Here’s an uncommon food remedy: Drink a glass of fresh carrot juice every 4 hours until the headache subsides.

If you are suffering from the headaches that come with allergies, try Allergy Tamer, a traditional Chinese herbal blend that promotes temporary relief from nasal congestion, sneezing, itchiness and watery eyes.

If all-around head health is what you’re after, try Super Clarity, an herbal blend that nourishes the brain and clears the mind.

I hope you have found ways to heal your headaches naturally! I invite you to visit often and share your own personal health and longevity tips with me.

May you live long, live strong, and live happy!

-Dr. Mao

Kurang tidur pendek umur?

Biar betul berita ni!

Berita myMetro


LONDON: Penyelidik berkata, seseorang yang tidur kurang enam jam setiap malam 12 peratus lebih berpotensi besar mati lebih awal. Bagaimanapun, dalam kajian sama, mereka juga menemui kaitan tempoh tidur lebih sembilan jam sehari dengan kadar kematian awal.

Ketua penyelidik di Universiti Warwick, Francesco Cappuccio, berkata seseorang yang tidur sedikit akan mengalami diabetes, kegemukan, tekanan melampau dan kadar kolesterol berlebihan.

“Kami berpendapat kekurangan tidur dan penyakit mempunyai kaitan kerana mekanisme hormon dan metabolisme,” katanya dalam laporan disiarkan jurnal Sleep.
Kajian dilakukan di Naples, Itali, membabitkan penyelidikan selama berdekad-dekad di seluruh dunia membabitkan 1.3 juta orang.

Kata Cappuccio, pihaknya yakin tempoh tidur seseorang membabitkan isu kesihatan awam dan perlu dianggap sebagai risiko oleh doktor. – AFP

Kuasa tidur sekejap di siang hari

Banyak kelebihan tidur sekejap di siang, terutamanya sebelum waktu zohor, sebagaimana yang disarankan oleh Rasulullah saw sejak lebih daripada 1430 tahun yang lalu.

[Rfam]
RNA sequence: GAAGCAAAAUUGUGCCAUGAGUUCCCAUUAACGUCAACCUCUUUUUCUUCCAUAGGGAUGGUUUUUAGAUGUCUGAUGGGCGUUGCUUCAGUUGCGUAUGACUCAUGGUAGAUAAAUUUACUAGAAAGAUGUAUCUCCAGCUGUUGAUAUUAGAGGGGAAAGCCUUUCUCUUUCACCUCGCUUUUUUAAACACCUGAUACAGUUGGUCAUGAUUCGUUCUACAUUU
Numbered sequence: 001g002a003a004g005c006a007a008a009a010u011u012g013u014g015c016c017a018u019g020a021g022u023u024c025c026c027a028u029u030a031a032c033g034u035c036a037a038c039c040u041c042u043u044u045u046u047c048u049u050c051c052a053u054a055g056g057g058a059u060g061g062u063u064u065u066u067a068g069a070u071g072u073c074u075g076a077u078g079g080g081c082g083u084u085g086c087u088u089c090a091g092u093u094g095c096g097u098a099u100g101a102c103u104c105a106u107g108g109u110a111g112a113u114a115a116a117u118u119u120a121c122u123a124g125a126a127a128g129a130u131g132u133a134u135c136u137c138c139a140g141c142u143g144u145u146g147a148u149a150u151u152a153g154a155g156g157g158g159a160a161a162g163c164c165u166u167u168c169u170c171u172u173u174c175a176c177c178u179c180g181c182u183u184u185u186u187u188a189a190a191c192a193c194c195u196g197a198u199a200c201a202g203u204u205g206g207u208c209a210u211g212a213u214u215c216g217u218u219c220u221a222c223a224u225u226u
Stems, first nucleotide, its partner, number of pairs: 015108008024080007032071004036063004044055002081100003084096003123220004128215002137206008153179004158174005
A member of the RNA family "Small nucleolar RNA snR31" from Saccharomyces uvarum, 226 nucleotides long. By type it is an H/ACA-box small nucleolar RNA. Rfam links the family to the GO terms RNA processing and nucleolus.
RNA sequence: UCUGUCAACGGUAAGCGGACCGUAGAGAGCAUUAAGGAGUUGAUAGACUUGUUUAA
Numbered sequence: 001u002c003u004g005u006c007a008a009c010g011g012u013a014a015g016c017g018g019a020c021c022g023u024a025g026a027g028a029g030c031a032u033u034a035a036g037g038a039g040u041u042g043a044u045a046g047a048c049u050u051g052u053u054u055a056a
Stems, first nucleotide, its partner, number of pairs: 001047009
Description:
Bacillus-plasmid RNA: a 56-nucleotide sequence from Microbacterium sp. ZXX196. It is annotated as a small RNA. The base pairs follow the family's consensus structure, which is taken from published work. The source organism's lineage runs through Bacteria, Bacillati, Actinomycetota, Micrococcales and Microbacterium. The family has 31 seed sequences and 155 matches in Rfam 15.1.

Sejak kebelakangan ini, kelebihan tidur sekejap di siang hari ini telah diakui oleh para saintis dan doktor perubatan di mana ia dapat meningkatkan prestasi kerja seseorang. Subhanallah, betapa syumulnya ajaran Islam yang dibawa oleh baginda Rasulullah saw yang banyak telah terbukti kebenarannya sekarang ini, setelah berbagai kajian dilakukan.

Dipanjangkan di bawah ini artikel mengenai “The Power of Napping”

The Power of Napping

By Heather Hatfield

Napping is a proven way to clear out the cobwebs and pave the way for a more productive afternoon — whether it’s Wednesday or the weekend. In fact, in today’s hectic world, as our lives get busier and the amount of sleep we get at night gets shorter, counting sheep come midafternoon can be an important way to recharge your battery.

“The majority of Americans are sleep deprived — they aren’t getting enough nighttime sleep,” says Bill Anthony, PhD, author of The Art of Napping. “Since most people can’t rearrange their lives to get more sleep — with two jobs, child care, elder care, long commutes, whatever it happens to be — we recommend they learn how to nap.”